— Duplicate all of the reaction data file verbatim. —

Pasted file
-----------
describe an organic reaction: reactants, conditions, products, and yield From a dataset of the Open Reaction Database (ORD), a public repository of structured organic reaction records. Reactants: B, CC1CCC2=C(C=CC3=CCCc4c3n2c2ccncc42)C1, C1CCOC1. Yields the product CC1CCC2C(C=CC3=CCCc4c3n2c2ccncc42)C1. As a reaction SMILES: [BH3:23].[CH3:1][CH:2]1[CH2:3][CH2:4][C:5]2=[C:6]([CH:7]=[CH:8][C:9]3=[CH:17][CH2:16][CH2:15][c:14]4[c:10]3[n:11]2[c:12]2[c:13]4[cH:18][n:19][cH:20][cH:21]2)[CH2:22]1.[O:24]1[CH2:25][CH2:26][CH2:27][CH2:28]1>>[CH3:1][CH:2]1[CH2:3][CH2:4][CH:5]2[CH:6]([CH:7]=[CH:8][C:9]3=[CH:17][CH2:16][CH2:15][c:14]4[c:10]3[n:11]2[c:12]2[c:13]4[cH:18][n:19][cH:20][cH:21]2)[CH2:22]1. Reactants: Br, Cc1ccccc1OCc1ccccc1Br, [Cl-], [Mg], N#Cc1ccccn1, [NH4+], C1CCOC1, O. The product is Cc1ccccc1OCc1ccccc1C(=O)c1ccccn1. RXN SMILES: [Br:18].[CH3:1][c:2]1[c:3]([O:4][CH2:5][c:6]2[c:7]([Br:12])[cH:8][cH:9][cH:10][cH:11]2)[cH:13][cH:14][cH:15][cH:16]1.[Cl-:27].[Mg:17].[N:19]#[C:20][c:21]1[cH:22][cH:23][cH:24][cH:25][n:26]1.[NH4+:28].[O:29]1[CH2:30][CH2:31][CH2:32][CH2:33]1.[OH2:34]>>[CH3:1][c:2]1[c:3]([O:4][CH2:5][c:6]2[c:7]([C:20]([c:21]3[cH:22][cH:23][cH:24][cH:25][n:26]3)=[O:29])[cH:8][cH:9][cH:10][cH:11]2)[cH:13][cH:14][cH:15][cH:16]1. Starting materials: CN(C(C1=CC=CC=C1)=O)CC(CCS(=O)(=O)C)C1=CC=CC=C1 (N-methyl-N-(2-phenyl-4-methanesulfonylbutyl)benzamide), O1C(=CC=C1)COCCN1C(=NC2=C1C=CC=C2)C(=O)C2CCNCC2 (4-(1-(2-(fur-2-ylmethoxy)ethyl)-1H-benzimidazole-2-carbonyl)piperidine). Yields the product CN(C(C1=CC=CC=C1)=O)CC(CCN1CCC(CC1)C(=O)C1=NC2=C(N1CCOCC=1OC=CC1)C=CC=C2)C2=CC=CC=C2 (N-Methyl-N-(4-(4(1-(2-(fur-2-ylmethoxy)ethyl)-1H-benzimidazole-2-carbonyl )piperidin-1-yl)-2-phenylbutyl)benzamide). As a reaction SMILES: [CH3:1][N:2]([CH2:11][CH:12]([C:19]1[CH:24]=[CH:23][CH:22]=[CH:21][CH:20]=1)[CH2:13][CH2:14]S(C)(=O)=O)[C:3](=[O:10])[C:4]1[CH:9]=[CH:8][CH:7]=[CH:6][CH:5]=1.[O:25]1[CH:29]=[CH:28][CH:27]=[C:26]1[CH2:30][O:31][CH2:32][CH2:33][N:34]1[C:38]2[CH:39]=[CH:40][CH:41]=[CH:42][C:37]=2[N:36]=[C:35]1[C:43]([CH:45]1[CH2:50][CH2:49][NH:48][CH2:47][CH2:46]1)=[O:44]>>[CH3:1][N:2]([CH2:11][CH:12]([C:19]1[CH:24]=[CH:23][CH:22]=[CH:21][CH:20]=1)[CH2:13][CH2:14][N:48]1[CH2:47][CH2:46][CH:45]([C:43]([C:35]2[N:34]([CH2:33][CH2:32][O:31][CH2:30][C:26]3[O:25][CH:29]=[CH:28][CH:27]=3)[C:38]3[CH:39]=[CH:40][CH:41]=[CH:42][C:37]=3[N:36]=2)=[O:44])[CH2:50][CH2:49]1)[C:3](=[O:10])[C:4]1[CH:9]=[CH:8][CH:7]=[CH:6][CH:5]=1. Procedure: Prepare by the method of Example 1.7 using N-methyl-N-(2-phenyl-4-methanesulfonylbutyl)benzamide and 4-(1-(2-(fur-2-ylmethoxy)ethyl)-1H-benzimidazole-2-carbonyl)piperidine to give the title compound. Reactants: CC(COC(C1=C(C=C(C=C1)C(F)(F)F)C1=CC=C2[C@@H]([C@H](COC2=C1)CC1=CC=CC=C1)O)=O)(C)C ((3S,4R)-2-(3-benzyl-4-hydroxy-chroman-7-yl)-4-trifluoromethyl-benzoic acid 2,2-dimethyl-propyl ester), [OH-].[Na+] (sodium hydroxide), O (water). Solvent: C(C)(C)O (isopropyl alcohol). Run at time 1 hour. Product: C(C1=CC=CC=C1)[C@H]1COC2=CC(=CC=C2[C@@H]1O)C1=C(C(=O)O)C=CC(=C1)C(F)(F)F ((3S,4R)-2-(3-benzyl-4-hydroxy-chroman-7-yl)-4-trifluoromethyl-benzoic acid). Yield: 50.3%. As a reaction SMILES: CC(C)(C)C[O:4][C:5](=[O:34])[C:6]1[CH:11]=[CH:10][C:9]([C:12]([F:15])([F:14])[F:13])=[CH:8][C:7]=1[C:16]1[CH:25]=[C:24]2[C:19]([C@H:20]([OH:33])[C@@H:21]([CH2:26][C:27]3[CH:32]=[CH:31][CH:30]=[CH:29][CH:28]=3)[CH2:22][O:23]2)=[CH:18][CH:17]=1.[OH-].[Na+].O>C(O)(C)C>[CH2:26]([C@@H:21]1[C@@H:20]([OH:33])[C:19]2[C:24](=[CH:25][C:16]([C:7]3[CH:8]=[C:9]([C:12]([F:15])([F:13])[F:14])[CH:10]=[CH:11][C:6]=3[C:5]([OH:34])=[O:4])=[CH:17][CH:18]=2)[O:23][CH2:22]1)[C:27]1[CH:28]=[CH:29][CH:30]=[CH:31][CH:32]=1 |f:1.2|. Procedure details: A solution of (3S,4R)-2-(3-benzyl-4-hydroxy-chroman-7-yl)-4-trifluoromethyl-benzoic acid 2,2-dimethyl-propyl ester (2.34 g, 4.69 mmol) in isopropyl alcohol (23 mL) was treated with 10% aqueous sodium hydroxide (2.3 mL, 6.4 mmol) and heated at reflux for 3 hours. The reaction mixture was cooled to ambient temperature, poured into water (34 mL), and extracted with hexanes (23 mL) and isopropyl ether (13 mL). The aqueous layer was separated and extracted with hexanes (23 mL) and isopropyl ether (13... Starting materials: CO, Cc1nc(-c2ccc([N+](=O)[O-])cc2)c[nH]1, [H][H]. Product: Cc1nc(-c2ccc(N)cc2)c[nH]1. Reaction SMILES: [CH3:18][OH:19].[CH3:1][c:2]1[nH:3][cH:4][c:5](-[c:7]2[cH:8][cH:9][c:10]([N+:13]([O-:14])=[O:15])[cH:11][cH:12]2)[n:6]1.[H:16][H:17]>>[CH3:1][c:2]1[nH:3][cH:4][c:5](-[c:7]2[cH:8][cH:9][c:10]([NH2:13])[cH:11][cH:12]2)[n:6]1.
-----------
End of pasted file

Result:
describe an organic reaction: reactants, conditions, products, and yield From a dataset of the Open Reaction Database (ORD), a public repository of structured organic reaction records. Reactants: B, CC1CCC2=C(C=CC3=CCCc4c3n2c2ccncc42)C1, C1CCOC1. Yields the product CC1CCC2C(C=CC3=CCCc4c3n2c2ccncc42)C1. As a reaction SMILES: [BH3:23].[CH3:1][CH:2]1[CH2:3][CH2:4][C:5]2=[C:6]([CH:7]=[CH:8][C:9]3=[CH:17][CH2:16][CH2:15][c:14]4[c:10]3[n:11]2[c:12]2[c:13]4[cH:18][n:19][cH:20][cH:21]2)[CH2:22]1.[O:24]1[CH2:25][CH2:26][CH2:27][CH2:28]1>>[CH3:1][CH:2]1[CH2:3][CH2:4][CH:5]2[CH:6]([CH:7]=[CH:8][C:9]3=[CH:17][CH2:16][CH2:15][c:14]4[c:10]3[n:11]2[c:12]2[c:13]4[cH:18][n:19][cH:20][cH:21]2)[CH2:22]1. Reactants: Br, Cc1ccccc1OCc1ccccc1Br, [Cl-], [Mg], N#Cc1ccccn1, [NH4+], C1CCOC1, O. The product is Cc1ccccc1OCc1ccccc1C(=O)c1ccccn1. RXN SMILES: [Br:18].[CH3:1][c:2]1[c:3]([O:4][CH2:5][c:6]2[c:7]([Br:12])[cH:8][cH:9][cH:10][cH:11]2)[cH:13][cH:14][cH:15][cH:16]1.[Cl-:27].[Mg:17].[N:19]#[C:20][c:21]1[cH:22][cH:23][cH:24][cH:25][n:26]1.[NH4+:28].[O:29]1[CH2:30][CH2:31][CH2:32][CH2:33]1.[OH2:34]>>[CH3:1][c:2]1[c:3]([O:4][CH2:5][c:6]2[c:7]([C:20]([c:21]3[cH:22][cH:23][cH:24][cH:25][n:26]3)=[O:29])[cH:8][cH:9][cH:10][cH:11]2)[cH:13][cH:14][cH:15][cH:16]1. Starting materials: CN(C(C1=CC=CC=C1)=O)CC(CCS(=O)(=O)C)C1=CC=CC=C1 (N-methyl-N-(2-phenyl-4-methanesulfonylbutyl)benzamide), O1C(=CC=C1)COCCN1C(=NC2=C1C=CC=C2)C(=O)C2CCNCC2 (4-(1-(2-(fur-2-ylmethoxy)ethyl)-1H-benzimidazole-2-carbonyl)piperidine). Yields the product CN(C(C1=CC=CC=C1)=O)CC(CCN1CCC(CC1)C(=O)C1=NC2=C(N1CCOCC=1OC=CC1)C=CC=C2)C2=CC=CC=C2 (N-Methyl-N-(4-(4(1-(2-(fur-2-ylmethoxy)ethyl)-1H-benzimidazole-2-carbonyl )piperidin-1-yl)-2-phenylbutyl)benzamide). As a reaction SMILES: [CH3:1][N:2]([CH2:11][CH:12]([C:19]1[CH:24]=[CH:23][CH:22]=[CH:21][CH:20]=1)[CH2:13][CH2:14]S(C)(=O)=O)[C:3](=[O:10])[C:4]1[CH:9]=[CH:8][CH:7]=[CH:6][CH:5]=1.[O:25]1[CH:29]=[CH:28][CH:27]=[C:26]1[CH2:30][O:31][CH2:32][CH2:33][N:34]1[C:38]2[CH:39]=[CH:40][CH:41]=[CH:42][C:37]=2[N:36]=[C:35]1[C:43]([CH:45]1[CH2:50][CH2:49][NH:48][CH2:47][CH2:46]1)=[O:44]>>[CH3:1][N:2]([CH2:11][CH:12]([C:19]1[CH:24]=[CH:23][CH:22]=[CH:21][CH:20]=1)[CH2:13][CH2:14][N:48]1[CH2:47][CH2:46][CH:45]([C:43]([C:35]2[N:34]([CH2:33][CH2:32][O:31][CH2:30][C:26]3[O:25][CH:29]=[CH:28][CH:27]=3)[C:38]3[CH:39]=[CH:40][CH:41]=[CH:42][C:37]=3[N:36]=2)=[O:44])[CH2:50][CH2:49]1)[C:3](=[O:10])[C:4]1[CH:9]=[CH:8][CH:7]=[CH:6][CH:5]=1. Procedure: Prepare by the method of Example 1.7 using N-methyl-N-(2-phenyl-4-methanesulfonylbutyl)benzamide and 4-(1-(2-(fur-2-ylmethoxy)ethyl)-1H-benzimidazole-2-carbonyl)piperidine to give the title compound. Reactants: CC(COC(C1=C(C=C(C=C1)C(F)(F)F)C1=CC=C2[C@@H]([C@H](COC2=C1)CC1=CC=CC=C1)O)=O)(C)C ((3S,4R)-2-(3-benzyl-4-hydroxy-chroman-7-yl)-4-trifluoromethyl-benzoic acid 2,2-dimethyl-propyl ester), [OH-].[Na+] (sodium hydroxide), O (water). Solvent: C(C)(C)O (isopropyl alcohol). Run at time 1 hour. Product: C(C1=CC=CC=C1)[C@H]1COC2=CC(=CC=C2[C@@H]1O)C1=C(C(=O)O)C=CC(=C1)C(F)(F)F ((3S,4R)-2-(3-benzyl-4-hydroxy-chroman-7-yl)-4-trifluoromethyl-benzoic acid). Yield: 50.3%. As a reaction SMILES: CC(C)(C)C[O:4][C:5](=[O:34])[C:6]1[CH:11]=[CH:10][C:9]([C:12]([F:15])([F:14])[F:13])=[CH:8][C:7]=1[C:16]1[CH:25]=[C:24]2[C:19]([C@H:20]([OH:33])[C@@H:21]([CH2:26][C:27]3[CH:32]=[CH:31][CH:30]=[CH:29][CH:28]=3)[CH2:22][O:23]2)=[CH:18][CH:17]=1.[OH-].[Na+].O>C(O)(C)C>[CH2:26]([C@@H:21]1[C@@H:20]([OH:33])[C:19]2[C:24](=[CH:25][C:16]([C:7]3[CH:8]=[C:9]([C:12]([F:15])([F:13])[F:14])[CH:10]=[CH:11][C:6]=3[C:5]([OH:34])=[O:4])=[CH:17][CH:18]=2)[O:23][CH2:22]1)[C:27]1[CH:28]=[CH:29][CH:30]=[CH:31][CH:32]=1 |f:1.2|. Procedure details: A solution of (3S,4R)-2-(3-benzyl-4-hydroxy-chroman-7-yl)-4-trifluoromethyl-benzoic acid 2,2-dimethyl-propyl ester (2.34 g, 4.69 mmol) in isopropyl alcohol (23 mL) was treated with 10% aqueous sodium hydroxide (2.3 mL, 6.4 mmol) and heated at reflux for 3 hours. The reaction mixture was cooled to ambient temperature, poured into water (34 mL), and extracted with hexanes (23 mL) and isopropyl ether (13 mL). The aqueous layer was separated and extracted with hexanes (23 mL) and isopropyl ether (13... Starting materials: CO, Cc1nc(-c2ccc([N+](=O)[O-])cc2)c[nH]1, [H][H]. Product: Cc1nc(-c2ccc(N)cc2)c[nH]1. Reaction SMILES: [CH3:18][OH:19].[CH3:1][c:2]1[nH:3][cH:4][c:5](-[c:7]2[cH:8][cH:9][c:10]([N+:13]([O-:14])=[O:15])[cH:11][cH:12]2)[n:6]1.[H:16][H:17]>>[CH3:1][c:2]1[nH:3][cH:4][c:5](-[c:7]2[cH:8][cH:9][c:10]([NH2:13])[cH:11][cH:12]2)[n:6]1.